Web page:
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Should banking supervision and monetary policy tasks be given to different agencies?

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  • Carmine Di Noia
  • Giorgio Di Giorgio

Abstract

This paper adds some new arguments to the thesis that the responsibility for banking supervision should be assigned to an agency formally separated by the Central bank. We also provide some additional evidence on the macro and microeconomic performance of OECD countries whose banking systems are classified according to the regulatory regime in place. We find that the inflation rate is considerably higher and more volatile in countries where the Central bank acts as a monopolist in banking supervision. Besides, although banks seem to be more profitable when Central banks supervise them, they incur into higher costs and rely more on deposits with respect to more sophisticated liabilities as a funding source. The data are not definitively in favor of functional separation. However, we argue that the evolution of financial intermediaries, moral hazard problems and especially cost accountability seem to suggest that separation would be a better solution for industrialized countries. We also critically discuss the current arrangement of financial regulation and supervision in the EMU: our proposal is to establish an independent European System of Financial Supervisors (ESFS) structured similarly to the ESCB.

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Bibliographic Info

Paper provided by Department of Economics and Business, Universitat Pompeu Fabra in its series Economics Working Papers with number 411.

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Date of creation: Oct 1999
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Handle: RePEc:upf:upfgen:411

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Web page: http://www.econ.upf.edu/

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Keywords: Banking supervision; financial stability; regulatory arrangements;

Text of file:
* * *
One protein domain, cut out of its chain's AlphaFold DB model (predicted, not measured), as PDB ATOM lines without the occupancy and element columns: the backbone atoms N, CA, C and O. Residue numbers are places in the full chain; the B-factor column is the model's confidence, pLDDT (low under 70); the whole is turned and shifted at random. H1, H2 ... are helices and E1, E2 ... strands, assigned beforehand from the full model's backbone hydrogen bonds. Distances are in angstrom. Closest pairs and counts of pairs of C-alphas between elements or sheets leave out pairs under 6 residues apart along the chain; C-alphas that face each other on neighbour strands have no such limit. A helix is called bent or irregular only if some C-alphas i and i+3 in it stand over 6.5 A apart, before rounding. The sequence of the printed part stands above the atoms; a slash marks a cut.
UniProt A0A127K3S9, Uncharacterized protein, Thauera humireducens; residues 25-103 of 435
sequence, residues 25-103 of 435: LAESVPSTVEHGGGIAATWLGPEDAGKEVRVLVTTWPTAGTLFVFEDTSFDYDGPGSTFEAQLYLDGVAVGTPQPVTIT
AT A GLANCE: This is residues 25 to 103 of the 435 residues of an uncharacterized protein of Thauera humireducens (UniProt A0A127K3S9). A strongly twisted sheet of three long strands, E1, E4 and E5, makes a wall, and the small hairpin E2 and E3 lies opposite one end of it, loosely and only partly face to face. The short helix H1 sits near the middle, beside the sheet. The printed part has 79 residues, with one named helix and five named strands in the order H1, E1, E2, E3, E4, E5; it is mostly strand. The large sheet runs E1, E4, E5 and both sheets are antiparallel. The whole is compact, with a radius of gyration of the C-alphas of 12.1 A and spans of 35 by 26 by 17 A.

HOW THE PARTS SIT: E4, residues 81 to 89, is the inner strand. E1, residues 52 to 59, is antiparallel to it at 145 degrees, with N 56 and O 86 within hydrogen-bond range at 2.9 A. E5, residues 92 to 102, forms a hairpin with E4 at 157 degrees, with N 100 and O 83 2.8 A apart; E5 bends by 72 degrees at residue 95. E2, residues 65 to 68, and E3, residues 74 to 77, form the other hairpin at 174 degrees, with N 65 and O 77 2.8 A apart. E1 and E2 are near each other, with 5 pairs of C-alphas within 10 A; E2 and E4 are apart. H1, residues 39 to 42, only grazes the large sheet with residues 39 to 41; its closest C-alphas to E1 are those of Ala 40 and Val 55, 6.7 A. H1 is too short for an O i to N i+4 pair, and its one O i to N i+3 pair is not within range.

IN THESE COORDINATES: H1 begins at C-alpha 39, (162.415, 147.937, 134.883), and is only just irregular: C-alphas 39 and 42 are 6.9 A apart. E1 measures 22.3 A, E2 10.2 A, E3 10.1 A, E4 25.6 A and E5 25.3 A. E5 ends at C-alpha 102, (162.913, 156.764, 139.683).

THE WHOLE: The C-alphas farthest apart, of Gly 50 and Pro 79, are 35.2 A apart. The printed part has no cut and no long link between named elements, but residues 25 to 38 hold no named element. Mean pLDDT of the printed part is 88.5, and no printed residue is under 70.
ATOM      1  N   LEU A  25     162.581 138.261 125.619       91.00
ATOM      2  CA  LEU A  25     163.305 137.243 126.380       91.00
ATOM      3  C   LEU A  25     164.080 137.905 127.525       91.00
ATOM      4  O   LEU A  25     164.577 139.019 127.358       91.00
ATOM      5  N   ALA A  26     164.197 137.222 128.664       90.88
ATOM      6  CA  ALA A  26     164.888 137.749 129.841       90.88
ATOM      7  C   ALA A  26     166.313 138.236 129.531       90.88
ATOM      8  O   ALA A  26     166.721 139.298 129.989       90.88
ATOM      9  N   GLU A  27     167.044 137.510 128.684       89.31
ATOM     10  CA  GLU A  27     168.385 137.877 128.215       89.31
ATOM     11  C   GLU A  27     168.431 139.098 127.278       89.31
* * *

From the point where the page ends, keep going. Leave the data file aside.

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  1. Goodhart, Charles & Schoenmaker, Dirk, 1995. "Should the Functions of Monetary Policy and Banking Supervision Be Separated?," Oxford Economic Papers, Oxford University Press, vol. 47(4), pages 539-60, October.
  2. H. Franklin Allen & Douglas Gale, . "Innovation in Financial Services, Relationships and Risk Sharing," Center for Financial Institutions Working Papers 97-26, Wharton School Center for Financial Institutions, University of Pennsylvania.
  3. Franklin Allen & Anthony M. Santomero, 1996. "The Theory of Financial Intermediation," Center for Financial Institutions Working Papers 96-32, Wharton School Center for Financial Institutions, University of Pennsylvania.
  4. Joe Peek & Eric S. Rosengren & Geoffrey M. B. Tootell, 1999. "Is Bank Supervision Central To Central Banking?," The Quarterly Journal of Economics, MIT Press, vol. 114(2), pages 629-653, May.
  5. Dirk Schoenmaker, 1992. "Institutional Separation between Supervisory and Monetary Agencies," FMG Special Papers sp52, Financial Markets Group.
  6. Jappelli, Tullio & Pagano, Marco, 1991. "Information Sharing in Credit Markets," CEPR Discussion Papers 579, C.E.P.R. Discussion Papers.
  7. Carmine DiNoia, 1994. "Structuring Deposit Insurance in Europe: Some Considerations and a Regulatory Game," Center for Financial Institutions Working Papers 94-31, Wharton School Center for Financial Institutions, University of Pennsylvania.
  8. Alesina, Alberto & Summers, Lawrence H, 1993. "Central Bank Independence and Macroeconomic Performance: Some Comparative Evidence," Journal of Money, Credit and Banking, Blackwell Publishing, vol. 25(2), pages 151-62, May.
  9. Alan S. Blinder, 1999. "Central Banking in Theory and Practice," MIT Press Books, The MIT Press, edition 1, volume 1, number 0262522608, December.
  10. Joseph G. Haubrich, 1996. "Combining bank supervision and monetary policy," Economic Commentary, Federal Reserve Bank of Cleveland, issue Nov.
  11. Padoa-Schioppa, Tommaso, 1999. "EMU and Banking Supervision," International Finance, Wiley Blackwell, vol. 2(2), pages 295-308, July.
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